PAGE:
CH3 Pristanoyl-3 CoA
utero. Once the deficiency has been established, a possible treatment is enzyme replacement therapy. Thus, patients with Fabry's disease (Table 7.10) can be infused with normal plasma to provide active enzyme (P-galactosidase) for the hydrolysis of the substrate (Gal-Gal-Glu-ceramide) that accumulates in the plasma of these patients. Maximum enzyme activity occurs in six hours after infusion of the plasma and is detectable for seven days. The accumulated substrate decreases about 50% on the tenth day after infusion.
Another method involves the encapsulation of the appropriate enzymes in liposomes (Section 6.5.13) that can be targeted to the appropriate tissue. However, because of brain involvement in many sphingolipidoses, the use of liposomes is inappropriate owing to the 'blood-brain barrier' which prevents their uptake.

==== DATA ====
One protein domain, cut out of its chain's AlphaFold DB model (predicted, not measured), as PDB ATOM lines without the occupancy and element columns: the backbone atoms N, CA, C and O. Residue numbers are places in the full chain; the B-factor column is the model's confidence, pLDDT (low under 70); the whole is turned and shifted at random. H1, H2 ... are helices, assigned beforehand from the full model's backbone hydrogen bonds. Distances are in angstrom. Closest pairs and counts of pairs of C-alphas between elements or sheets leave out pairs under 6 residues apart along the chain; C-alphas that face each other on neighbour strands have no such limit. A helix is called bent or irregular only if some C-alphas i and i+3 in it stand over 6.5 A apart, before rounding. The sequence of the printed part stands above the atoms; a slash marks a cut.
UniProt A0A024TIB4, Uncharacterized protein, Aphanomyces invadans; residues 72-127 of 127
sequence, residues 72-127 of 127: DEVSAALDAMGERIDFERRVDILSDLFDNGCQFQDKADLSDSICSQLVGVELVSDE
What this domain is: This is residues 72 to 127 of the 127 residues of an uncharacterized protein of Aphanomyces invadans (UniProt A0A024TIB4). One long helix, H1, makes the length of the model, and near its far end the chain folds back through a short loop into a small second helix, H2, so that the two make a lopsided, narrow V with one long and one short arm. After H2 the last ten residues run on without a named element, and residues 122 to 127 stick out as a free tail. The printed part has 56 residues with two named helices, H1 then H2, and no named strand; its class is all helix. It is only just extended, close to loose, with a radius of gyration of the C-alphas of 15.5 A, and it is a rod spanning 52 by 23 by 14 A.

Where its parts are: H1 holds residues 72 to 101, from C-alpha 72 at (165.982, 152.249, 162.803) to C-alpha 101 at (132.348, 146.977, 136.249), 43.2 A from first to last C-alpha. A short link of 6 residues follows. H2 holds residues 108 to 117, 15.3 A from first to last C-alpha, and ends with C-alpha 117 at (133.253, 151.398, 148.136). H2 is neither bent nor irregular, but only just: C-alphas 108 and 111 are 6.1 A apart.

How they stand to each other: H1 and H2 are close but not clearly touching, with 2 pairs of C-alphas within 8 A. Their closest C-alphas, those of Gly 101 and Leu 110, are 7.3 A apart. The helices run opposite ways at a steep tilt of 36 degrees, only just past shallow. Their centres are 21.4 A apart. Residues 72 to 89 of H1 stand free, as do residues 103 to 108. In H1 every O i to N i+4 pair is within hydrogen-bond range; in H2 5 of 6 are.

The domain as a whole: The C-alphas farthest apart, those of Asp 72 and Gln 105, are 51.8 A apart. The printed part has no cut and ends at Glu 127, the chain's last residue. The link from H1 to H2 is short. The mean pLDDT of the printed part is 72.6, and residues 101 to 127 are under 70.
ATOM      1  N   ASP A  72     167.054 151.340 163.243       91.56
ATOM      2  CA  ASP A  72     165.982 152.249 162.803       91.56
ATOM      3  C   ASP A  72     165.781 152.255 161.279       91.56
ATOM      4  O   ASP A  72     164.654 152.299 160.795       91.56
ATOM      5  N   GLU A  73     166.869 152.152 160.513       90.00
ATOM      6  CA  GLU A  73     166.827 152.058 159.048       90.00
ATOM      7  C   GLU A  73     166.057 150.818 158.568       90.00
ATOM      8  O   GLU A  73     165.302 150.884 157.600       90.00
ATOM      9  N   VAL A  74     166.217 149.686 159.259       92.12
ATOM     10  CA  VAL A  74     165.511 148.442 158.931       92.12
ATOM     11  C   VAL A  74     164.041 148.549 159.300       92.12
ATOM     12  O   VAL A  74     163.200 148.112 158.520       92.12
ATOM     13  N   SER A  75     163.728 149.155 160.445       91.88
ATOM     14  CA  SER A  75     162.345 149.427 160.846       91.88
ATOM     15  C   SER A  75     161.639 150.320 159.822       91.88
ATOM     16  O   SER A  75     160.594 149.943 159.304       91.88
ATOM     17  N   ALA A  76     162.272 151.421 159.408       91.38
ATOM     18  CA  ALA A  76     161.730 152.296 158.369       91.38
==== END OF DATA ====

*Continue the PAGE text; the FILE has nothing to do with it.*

The sphingolipidoses are recessive diseases and heterozygous individuals have 50% of the normal enzyme levels in their tissues. This allows white blood cells to be tested and genetic counselling can then be given to carriers who wish to start families.
In the future it may also be possible to use gene therapy.
Other examples of lipid storage diseases (involving fatty acid oxidation) were discussed before (Section 2.3) and include problems with P-oxidation in both mitochondria and peroxisomes.
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